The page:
"According to police report, the fence door was locked at the time of Mr. Lowe's arrest," Edgeworth replied, "With a reinforced brass padlock that showed no signs of tampering. The opposite end of the alley is blocked by a fifteen-foot brick wall. No keys were found in the area or on the defendant's person."
     Straightening, Phoenix put hands to his hips. "Then the person in the photo can't be my client -- he's on the wrong side of the door!"
     "Mr. Wright. Chef LaFlamme was nearby, and regularly carries keys to the lock!"
     "Like forkin' hell I went and let him in while I was that busy," Cherry snapped.
     "Even so," Edgeworth said, "The defendant could have climbed the fence."
     "But why would he get onto the other side of the fence, only to climb back and be caught by police?" Phoenix pointed, a sharp underscore. "That makes no sense!"
     The gavel cracked, and in the pause afterward, the Judge grumbled thoughtfully.
     "I must agree, it seems unlikely that the defendant would get past the fence, then return to be arrested. Then how do you explain this individual in the photo, Mr. Wright?"
     There were plenty of possible answers -- a faked photo, or faked timestamp, or a deceiving shadow from alley trash -- but they still didn't know who Stewart followed into that alley. There was still a person missing from the puzzle. Cherry was protecting that person.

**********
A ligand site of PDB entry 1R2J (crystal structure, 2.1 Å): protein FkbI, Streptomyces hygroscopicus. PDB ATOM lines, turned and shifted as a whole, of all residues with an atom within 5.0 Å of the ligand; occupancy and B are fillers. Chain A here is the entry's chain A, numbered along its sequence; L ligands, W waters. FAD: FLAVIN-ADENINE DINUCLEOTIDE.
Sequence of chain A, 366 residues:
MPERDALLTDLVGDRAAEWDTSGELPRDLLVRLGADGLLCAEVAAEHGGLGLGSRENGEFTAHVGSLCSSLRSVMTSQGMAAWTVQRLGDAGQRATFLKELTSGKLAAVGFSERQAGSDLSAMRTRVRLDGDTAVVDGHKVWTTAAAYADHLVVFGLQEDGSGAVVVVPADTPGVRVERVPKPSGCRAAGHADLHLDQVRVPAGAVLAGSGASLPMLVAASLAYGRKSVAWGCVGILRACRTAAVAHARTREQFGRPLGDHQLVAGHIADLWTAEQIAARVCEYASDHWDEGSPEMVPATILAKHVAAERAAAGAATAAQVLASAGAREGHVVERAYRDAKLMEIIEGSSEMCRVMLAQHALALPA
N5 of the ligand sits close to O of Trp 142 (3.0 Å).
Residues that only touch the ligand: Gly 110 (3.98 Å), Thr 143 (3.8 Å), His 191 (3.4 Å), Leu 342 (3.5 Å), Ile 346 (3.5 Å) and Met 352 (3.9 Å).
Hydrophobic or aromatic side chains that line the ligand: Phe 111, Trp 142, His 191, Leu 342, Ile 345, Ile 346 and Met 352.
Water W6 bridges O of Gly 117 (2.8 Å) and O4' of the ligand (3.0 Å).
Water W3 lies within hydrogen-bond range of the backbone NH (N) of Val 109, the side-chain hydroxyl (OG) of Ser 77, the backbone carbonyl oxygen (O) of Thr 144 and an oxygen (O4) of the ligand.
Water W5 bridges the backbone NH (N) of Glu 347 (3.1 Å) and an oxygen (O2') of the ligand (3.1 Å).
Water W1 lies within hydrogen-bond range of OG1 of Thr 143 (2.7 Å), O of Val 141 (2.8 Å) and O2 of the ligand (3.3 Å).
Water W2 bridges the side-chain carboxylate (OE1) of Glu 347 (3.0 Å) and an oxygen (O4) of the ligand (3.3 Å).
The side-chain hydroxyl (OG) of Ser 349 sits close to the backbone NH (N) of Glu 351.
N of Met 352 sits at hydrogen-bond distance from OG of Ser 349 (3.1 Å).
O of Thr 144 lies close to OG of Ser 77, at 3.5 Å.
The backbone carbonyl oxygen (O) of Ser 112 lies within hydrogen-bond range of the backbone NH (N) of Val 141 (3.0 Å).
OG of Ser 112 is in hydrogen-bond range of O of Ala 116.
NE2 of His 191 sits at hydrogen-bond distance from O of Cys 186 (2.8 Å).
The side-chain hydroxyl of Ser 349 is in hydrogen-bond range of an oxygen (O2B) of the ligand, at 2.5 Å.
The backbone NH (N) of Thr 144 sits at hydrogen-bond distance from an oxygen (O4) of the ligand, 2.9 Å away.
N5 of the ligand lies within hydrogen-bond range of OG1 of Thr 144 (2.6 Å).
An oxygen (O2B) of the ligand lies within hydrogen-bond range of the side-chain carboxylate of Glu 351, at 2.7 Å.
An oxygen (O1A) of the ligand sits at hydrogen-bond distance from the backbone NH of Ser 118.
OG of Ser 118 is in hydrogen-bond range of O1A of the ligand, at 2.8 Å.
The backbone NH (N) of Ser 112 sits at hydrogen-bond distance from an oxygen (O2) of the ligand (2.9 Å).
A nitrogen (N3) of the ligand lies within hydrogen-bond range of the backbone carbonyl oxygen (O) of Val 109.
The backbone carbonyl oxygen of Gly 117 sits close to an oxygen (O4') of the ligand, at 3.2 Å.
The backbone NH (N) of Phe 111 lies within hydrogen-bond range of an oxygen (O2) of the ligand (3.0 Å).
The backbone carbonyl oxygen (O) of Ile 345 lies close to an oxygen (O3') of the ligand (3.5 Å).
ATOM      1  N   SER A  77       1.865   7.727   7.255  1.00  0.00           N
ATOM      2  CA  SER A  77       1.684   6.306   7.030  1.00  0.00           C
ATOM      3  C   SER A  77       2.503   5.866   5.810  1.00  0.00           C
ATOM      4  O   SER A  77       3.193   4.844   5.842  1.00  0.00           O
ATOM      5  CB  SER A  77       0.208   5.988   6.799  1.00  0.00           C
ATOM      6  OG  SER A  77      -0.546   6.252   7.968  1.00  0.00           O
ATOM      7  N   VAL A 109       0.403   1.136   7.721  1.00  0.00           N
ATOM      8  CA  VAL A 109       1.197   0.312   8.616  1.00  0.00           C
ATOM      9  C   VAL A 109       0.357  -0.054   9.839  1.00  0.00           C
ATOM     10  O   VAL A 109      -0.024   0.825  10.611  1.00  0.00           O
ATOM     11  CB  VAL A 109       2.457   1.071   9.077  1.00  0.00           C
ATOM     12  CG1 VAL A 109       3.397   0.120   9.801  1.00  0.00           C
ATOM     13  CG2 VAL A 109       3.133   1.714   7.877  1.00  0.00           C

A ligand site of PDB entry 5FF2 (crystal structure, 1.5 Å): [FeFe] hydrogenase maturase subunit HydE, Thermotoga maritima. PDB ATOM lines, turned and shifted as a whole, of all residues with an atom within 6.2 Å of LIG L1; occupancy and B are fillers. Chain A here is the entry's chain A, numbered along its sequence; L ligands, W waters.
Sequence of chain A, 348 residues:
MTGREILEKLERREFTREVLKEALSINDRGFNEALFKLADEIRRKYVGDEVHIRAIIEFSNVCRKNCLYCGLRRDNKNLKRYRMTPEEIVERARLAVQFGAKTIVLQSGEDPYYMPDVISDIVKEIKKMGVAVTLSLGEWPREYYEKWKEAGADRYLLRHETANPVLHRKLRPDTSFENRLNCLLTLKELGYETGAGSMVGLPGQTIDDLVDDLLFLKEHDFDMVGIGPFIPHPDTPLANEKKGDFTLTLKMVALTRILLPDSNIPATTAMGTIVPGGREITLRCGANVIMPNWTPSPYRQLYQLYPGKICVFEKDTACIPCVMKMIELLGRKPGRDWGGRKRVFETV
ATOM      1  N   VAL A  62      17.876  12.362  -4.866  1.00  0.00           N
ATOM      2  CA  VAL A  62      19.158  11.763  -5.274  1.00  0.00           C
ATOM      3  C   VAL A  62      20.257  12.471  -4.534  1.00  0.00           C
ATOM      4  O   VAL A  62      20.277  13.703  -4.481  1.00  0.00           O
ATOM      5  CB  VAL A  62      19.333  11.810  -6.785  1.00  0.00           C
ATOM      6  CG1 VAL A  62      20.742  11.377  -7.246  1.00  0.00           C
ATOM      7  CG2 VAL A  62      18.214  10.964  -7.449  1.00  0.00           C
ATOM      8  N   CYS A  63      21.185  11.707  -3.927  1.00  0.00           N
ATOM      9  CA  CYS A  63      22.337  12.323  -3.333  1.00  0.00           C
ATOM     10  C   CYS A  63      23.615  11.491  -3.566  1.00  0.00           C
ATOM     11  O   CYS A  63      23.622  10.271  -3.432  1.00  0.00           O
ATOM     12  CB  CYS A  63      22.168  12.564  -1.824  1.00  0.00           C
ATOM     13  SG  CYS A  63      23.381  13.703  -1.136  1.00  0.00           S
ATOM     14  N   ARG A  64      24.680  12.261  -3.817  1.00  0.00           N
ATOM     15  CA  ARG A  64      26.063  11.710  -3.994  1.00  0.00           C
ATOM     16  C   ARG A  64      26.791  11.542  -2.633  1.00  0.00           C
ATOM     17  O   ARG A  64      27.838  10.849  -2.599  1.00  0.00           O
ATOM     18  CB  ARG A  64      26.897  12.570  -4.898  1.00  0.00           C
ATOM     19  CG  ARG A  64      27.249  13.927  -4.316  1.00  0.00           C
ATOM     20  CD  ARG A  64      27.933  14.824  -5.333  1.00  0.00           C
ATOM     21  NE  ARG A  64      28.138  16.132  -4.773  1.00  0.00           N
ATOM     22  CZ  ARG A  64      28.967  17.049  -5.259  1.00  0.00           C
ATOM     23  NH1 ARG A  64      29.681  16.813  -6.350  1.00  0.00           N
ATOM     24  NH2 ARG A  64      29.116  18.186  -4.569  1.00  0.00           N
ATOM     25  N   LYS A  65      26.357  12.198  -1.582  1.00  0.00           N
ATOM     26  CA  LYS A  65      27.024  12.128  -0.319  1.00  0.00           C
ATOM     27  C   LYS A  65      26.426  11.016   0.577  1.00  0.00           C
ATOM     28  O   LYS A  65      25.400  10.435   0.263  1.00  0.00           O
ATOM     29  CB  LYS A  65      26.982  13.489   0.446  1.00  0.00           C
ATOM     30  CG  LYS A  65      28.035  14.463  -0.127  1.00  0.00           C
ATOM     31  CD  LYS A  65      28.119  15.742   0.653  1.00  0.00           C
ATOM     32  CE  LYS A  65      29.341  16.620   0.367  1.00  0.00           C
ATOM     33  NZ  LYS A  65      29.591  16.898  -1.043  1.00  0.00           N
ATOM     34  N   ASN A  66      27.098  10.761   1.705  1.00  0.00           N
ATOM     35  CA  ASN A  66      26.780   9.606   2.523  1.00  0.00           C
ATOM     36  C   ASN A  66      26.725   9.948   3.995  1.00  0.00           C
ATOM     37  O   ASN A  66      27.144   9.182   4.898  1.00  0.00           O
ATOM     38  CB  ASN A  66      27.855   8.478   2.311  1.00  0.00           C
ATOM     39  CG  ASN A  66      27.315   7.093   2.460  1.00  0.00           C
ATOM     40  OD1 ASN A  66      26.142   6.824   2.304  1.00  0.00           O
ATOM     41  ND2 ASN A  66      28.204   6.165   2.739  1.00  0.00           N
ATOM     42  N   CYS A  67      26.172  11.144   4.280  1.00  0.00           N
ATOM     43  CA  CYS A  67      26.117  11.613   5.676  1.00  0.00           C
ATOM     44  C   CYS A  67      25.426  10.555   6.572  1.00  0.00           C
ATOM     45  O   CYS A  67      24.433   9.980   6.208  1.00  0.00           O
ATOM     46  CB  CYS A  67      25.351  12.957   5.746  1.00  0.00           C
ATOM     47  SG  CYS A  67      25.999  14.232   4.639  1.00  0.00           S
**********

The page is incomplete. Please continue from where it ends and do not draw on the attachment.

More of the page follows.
"The person in the photo," Phoenix announced, "Is not my client. But I believe Chef LaFlamme can tell us who it is."

     The court held its breath while Phoenix looked to her. Another moment of tense stare passed between them, and then Cherry glared at the floor, propping hands on her hips. Phoenix thought suddenly of coals, red and grey and quietly searing.

     "S'come to this, huh." Cherry sniffed, defiant. "Haven't you poked around enough to guess, Wright?"
     She needs someone to make her talk, Barley memory-murmured. This time, Phoenix knew where to pry.
     "Chef LaFlamme." He pressed palms to the stand; he leaned forward and felt taller. "I know you're hiding something. I know you're protecting someone, and if you withhold information, this court could find you guilty instead. For the sake of everything you've worked for, tell us."     
     Pressing her face into a palm, Cherry hissed a sigh. She took a slow breath. And then she spoke:
     "Every day the Orchard's been open ... Every single maceratin' day, he's been there. Pathos. His name is Sior Pathos."